But what happens if enough statements of support are collected for the Wage Union initiative?

In his in-depth interview with Radio Lánchíd, Jobbik MP Márton Gyöngyösi talked about the significance of the European Commission (EC) having registered the party’s initiative for the European Wage Union and discussed how Brussels could be convinced to support the objectives as well as why Fidesz’ policy cannot help us solve Hungarian national issues.

Will the government stand by Hungarian people?

Mr Gyöngyösi explained that Jobbik had to push the wage union initiative through Brussels’ bureaucracy but the Hungarian government had actually offered much more resistance to the idea. The MP believes the Commission’s decision discredited PM Orbán’s excuse that the EU had no means to influence wages in Hungary.

“I can only hope that when Jobbik launches a European campaign (...) the Hungarian government will know where it belongs and will stand for the Hungarian people instead of offering petty resistance for the sake of its own power," the MP voiced his optimism, adding that statements of support could be collected from all EU member states and not just from the Eastern ones that originally launched the initiative.

Commenting on yesterday’ absurd statement by Fidesz’ Parliamentary faction spokesman János Halász, who had said that if a European Wage Union is implemented, migrants would flood into Hungary, Mr Gyöngyösi said: “That is an extremely laboured and stupid response.” On the other hand, he did emphasize that Jobbik still rejected any settlement of migrants or allocation quotas but explained that the wage issue was something completely different and Hungary had no choice but to cope with the fallback suffered in the past decades.

Referring to the findings of many studies published nowadays on this matter, the MP asserted that Hungarian wages had significantly fallen back in regional comparison (with Poland and the Czech Republic, for example) since the late 1990s. “Hungarian average wage has particularly shown a dramatic drop since the Orbán government took over in 2010,” Mr Gyöngyösi claimed, adding that “we either do something about this or Eastern Central Europe will become empty because nobody stays here to work, establish a family or settle down as long as the wages are so low.”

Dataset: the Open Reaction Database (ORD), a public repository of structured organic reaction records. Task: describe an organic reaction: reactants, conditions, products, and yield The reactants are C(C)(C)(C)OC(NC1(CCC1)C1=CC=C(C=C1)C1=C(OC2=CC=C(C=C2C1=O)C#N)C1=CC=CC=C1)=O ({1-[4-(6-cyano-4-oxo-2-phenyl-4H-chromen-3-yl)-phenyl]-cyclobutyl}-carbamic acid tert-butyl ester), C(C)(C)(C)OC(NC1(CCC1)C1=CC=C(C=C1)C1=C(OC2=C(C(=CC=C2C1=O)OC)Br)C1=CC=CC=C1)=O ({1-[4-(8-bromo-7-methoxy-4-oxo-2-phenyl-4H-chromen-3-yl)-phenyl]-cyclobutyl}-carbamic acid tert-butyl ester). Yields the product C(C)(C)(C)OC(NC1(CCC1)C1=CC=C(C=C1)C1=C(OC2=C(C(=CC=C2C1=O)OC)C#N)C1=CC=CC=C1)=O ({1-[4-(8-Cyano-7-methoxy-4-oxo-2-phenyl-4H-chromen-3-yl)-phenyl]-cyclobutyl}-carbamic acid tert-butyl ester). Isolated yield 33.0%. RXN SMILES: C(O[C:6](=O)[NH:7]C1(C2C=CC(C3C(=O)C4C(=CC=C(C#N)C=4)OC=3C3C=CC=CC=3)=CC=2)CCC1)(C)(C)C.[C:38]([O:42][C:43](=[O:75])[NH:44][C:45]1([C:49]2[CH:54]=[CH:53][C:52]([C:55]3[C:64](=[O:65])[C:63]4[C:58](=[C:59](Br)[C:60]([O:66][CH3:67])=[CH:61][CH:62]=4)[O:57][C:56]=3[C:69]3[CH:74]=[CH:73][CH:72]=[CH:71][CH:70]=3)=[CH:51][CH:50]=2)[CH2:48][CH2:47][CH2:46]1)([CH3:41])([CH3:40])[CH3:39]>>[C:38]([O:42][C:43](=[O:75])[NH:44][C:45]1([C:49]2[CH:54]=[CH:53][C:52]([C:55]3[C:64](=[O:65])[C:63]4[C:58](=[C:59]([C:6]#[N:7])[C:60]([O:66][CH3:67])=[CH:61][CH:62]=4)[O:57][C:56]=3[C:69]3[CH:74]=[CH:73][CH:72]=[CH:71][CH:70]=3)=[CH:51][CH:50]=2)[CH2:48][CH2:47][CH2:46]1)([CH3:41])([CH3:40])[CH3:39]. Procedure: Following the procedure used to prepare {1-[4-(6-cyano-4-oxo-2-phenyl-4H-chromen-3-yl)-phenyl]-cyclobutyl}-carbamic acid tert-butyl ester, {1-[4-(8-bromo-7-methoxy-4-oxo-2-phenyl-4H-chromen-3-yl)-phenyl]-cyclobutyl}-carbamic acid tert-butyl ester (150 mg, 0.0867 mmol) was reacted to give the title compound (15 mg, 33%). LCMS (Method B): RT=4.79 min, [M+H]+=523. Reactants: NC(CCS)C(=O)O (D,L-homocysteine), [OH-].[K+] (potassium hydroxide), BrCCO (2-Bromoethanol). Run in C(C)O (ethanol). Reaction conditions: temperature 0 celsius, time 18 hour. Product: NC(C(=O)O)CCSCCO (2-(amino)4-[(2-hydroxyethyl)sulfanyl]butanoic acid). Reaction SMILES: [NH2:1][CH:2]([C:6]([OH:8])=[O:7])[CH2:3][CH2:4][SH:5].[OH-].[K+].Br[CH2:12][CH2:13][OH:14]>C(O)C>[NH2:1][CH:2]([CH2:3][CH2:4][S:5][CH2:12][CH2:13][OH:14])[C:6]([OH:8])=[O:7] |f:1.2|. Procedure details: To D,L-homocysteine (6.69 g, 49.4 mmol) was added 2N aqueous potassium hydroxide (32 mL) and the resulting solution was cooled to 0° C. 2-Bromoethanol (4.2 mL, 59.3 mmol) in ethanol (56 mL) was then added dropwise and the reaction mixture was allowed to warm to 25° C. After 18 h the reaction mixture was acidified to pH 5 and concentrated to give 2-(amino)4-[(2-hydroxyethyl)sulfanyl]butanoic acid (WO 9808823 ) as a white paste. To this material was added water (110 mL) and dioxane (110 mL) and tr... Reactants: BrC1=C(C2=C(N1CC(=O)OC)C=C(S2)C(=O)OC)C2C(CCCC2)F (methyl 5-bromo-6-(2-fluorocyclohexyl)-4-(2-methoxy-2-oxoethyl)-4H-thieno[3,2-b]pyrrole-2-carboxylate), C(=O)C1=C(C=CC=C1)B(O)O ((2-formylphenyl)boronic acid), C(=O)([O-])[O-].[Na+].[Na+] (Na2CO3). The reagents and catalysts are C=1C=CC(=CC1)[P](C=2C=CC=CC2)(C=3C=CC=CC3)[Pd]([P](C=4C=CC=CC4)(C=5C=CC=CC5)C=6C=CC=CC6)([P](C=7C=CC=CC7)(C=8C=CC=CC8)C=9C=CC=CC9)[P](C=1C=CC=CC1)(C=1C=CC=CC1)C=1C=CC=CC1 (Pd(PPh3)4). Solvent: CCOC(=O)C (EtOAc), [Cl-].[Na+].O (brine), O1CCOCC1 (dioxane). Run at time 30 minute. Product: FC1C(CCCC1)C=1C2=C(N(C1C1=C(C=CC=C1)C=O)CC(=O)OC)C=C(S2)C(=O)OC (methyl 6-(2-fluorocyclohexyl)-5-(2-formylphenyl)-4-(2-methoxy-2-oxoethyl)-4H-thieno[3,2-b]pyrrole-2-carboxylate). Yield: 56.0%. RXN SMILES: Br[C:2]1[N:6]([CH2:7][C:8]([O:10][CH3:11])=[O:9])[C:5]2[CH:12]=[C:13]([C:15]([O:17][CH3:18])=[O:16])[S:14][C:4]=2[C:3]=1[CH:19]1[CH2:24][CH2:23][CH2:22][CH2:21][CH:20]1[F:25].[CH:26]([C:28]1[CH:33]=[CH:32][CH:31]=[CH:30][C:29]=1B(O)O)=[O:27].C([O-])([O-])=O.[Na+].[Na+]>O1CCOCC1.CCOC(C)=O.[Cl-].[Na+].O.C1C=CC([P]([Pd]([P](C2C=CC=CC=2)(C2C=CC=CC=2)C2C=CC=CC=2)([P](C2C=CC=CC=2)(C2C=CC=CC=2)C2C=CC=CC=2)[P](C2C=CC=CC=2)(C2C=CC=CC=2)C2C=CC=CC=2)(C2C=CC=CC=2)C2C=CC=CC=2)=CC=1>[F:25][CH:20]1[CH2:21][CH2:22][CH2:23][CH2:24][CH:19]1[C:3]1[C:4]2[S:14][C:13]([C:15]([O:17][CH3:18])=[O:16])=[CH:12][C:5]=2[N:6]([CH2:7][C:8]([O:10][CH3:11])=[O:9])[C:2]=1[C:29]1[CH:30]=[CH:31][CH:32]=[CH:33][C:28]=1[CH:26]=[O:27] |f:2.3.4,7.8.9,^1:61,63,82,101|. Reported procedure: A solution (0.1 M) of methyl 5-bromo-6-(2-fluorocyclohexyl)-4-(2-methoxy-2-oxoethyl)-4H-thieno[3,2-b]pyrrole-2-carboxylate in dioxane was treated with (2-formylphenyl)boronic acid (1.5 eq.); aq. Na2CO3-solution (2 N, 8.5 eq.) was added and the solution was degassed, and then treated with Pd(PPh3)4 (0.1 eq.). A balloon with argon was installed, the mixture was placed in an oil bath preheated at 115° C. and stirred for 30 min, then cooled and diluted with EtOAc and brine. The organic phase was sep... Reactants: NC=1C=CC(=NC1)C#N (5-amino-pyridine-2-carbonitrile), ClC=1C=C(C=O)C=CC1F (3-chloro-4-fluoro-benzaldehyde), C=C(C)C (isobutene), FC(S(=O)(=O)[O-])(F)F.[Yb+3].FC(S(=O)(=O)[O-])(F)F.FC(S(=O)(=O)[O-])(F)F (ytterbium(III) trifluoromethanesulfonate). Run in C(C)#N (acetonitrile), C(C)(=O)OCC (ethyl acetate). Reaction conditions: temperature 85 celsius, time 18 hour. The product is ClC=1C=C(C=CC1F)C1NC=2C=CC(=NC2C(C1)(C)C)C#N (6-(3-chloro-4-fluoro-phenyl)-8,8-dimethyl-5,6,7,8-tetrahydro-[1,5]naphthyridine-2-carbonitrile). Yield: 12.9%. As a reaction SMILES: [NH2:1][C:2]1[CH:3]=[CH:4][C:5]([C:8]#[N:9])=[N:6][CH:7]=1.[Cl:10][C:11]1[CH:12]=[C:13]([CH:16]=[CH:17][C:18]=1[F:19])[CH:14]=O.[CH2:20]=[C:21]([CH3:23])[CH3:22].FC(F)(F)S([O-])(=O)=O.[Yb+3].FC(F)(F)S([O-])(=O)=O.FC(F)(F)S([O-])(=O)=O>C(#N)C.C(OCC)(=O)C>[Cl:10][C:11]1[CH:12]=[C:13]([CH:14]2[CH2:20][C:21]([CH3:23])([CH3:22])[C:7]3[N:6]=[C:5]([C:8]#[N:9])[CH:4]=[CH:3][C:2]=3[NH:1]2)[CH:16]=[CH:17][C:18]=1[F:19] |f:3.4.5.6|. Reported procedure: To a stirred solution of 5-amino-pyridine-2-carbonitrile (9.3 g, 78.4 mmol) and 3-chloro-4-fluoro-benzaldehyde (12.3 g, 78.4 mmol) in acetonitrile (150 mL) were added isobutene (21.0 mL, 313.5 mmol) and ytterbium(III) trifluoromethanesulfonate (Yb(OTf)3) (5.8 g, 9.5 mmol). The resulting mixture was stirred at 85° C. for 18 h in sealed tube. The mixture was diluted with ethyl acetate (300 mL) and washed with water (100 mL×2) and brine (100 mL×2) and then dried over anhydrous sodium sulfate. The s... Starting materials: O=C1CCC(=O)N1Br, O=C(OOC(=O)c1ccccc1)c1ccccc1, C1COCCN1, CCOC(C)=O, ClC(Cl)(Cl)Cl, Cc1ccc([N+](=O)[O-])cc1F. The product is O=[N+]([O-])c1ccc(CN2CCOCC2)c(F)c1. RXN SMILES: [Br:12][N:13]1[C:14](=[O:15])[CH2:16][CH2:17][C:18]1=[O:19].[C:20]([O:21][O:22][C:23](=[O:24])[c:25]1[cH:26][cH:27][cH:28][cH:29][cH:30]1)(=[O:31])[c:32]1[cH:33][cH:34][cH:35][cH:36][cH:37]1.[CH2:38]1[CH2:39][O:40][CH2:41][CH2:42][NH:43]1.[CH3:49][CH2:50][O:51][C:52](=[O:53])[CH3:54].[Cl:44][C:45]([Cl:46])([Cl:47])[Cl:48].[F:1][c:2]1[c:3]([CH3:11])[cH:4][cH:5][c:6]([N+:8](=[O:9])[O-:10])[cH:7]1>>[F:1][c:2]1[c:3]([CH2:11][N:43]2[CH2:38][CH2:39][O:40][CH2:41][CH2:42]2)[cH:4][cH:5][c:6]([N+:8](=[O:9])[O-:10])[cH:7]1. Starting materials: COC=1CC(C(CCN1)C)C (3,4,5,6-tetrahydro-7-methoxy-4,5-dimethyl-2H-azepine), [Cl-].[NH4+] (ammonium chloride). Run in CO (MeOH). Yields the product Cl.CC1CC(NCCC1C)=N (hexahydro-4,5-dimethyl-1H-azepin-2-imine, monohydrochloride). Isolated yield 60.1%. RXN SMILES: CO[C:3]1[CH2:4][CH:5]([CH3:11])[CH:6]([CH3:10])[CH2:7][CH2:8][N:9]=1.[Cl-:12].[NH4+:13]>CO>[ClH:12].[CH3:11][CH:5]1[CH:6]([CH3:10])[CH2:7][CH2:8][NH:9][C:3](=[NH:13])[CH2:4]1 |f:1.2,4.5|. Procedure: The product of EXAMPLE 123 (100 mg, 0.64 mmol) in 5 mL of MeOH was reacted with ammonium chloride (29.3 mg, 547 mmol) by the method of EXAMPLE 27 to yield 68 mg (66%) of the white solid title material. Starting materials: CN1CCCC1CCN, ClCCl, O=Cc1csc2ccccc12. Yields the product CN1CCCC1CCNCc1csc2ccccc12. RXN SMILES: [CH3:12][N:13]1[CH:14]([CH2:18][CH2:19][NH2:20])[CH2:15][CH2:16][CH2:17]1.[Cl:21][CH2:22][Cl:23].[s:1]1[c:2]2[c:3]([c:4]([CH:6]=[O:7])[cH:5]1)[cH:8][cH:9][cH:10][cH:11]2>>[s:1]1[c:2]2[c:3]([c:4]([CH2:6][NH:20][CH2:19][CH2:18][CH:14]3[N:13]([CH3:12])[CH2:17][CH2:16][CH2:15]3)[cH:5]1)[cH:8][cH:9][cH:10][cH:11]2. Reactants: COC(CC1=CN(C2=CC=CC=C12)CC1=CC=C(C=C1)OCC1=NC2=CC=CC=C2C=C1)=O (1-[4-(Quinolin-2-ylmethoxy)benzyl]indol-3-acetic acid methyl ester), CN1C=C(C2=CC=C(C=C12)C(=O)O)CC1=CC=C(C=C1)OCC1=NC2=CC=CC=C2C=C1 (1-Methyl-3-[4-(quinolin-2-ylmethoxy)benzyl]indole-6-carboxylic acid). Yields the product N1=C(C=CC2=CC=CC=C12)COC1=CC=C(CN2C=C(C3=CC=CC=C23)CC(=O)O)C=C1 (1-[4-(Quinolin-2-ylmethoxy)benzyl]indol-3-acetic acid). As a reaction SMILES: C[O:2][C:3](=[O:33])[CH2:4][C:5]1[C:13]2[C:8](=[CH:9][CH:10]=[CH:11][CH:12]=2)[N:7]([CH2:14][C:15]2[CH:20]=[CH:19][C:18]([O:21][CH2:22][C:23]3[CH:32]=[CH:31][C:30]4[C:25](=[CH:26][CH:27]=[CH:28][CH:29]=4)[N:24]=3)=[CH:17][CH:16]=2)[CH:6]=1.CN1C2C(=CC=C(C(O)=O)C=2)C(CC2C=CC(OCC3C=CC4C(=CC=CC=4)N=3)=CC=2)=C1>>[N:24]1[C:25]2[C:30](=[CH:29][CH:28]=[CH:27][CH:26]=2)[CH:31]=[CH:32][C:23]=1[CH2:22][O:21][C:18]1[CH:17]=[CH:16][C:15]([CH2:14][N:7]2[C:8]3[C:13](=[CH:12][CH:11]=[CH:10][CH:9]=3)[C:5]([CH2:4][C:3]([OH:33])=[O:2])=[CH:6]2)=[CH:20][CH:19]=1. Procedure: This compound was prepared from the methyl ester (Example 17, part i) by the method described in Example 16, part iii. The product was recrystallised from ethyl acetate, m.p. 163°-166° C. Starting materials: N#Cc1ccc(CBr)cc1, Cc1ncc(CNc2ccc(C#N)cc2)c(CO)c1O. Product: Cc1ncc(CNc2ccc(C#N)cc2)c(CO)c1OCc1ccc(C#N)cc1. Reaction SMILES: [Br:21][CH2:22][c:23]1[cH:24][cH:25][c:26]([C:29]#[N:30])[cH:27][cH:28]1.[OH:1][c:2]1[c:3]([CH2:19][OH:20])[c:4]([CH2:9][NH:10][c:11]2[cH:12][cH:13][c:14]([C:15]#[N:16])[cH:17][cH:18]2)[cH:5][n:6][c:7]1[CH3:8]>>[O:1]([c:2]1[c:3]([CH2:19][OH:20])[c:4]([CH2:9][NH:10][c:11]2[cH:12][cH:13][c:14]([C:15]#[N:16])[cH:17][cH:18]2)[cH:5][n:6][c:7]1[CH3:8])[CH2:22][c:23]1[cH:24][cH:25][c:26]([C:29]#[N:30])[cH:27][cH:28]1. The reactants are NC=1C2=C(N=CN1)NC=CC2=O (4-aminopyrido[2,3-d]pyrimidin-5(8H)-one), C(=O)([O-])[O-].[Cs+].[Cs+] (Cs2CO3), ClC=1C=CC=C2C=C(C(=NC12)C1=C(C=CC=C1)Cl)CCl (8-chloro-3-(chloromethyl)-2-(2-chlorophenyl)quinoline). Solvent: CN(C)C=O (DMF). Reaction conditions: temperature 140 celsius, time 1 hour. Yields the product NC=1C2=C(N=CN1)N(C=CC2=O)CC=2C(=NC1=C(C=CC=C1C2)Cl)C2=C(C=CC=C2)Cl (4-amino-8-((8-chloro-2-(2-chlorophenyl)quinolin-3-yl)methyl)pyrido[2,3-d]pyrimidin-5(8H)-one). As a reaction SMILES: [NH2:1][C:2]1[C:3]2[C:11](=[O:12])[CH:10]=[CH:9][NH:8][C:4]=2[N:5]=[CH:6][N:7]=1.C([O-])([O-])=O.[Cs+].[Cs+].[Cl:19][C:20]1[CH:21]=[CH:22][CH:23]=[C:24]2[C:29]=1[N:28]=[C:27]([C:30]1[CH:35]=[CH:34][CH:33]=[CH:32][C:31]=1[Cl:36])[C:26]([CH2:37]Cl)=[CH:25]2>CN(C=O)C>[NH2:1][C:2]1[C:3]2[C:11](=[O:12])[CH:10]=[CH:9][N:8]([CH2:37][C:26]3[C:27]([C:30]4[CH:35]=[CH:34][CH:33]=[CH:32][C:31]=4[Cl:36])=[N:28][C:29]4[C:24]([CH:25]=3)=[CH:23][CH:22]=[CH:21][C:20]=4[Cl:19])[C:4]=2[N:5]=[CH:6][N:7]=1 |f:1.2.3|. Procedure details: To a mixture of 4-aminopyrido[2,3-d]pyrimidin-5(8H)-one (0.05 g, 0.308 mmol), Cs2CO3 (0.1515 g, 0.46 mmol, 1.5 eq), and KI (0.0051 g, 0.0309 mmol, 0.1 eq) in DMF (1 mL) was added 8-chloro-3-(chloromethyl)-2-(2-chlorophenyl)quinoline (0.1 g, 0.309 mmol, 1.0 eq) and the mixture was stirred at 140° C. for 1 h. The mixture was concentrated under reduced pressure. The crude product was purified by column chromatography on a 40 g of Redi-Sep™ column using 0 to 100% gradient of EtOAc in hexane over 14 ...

Brussels can be convinces if you really put your mind to it

Explaining the procedure, Mr Gyöngyösi said the purpose of the one million signatures was to convince the Commission that the initiative had the sufficient popular support. After that, the submitters will be heard by the EC and the European Parliament, then the Commission as a legislative body has to look into how the demands could be integrated into EU law. “The Commission has many options to do so as they can initiate the legal acts in terms of the Council of Ministers, the Council of Europe as well as the European Parliament so that they could integrate the principle of “equal wages for equal work” into the EU’s cohesion policy and European law,” the MP explained, adding that the EU had no control over whether the billions spent as part of the cohesion policy actually contributed to Hungary’s or the other countries’ convergence. In his view, the way to convince Brussels to make sure that one of its original goals, i.e., the integration of Eastern European member states is truly met is to prove for the decision-makers that the monies had not been properly used so far.

The government's policy is dangerous and unable to solve Hungary's national issues

Talking about the resolution adopted by the European Parliament (EP) yesterday, which prepares the launch of an Article 7 procedure against Hungary, Mr Gyöngyösi called it a grave problem unheard of in the history of the EU before, and said that it might lead to Hungary’s complete legal deprivation within the Union. However, the opposition MP did not rule out that Fidesz’s actual goal might be to secure its hold on the power by confronting the Union in “fake issues” instead of standing up for Hungary in matters of true national importance.

Mr Gyöngyösi believes that Fidesz would be in great trouble if it had to focus on domestic issues in its campaign, and that is why the government party uses the fake struggle with Brussels for communication purposes. He emphasized that Jobbik MEPs voted against the motions, i.e., against Hungary’s name being dragged through the mire.

“It is very sad that a Prime Minister who has been actively involved in Hungary’s political life for 27 years has failed to understand that the European Union is an institution where you can and you must fight for Hungarian national interests. But it’s not the right way if you sign everything in Brussels, then come home and incite the people against the EU,” Mr Gyöngyösi said, adding that it was a highly dangerous approach which did not help us solve Hungarian national issues.

 

Alfahír.hu - Jobbik.com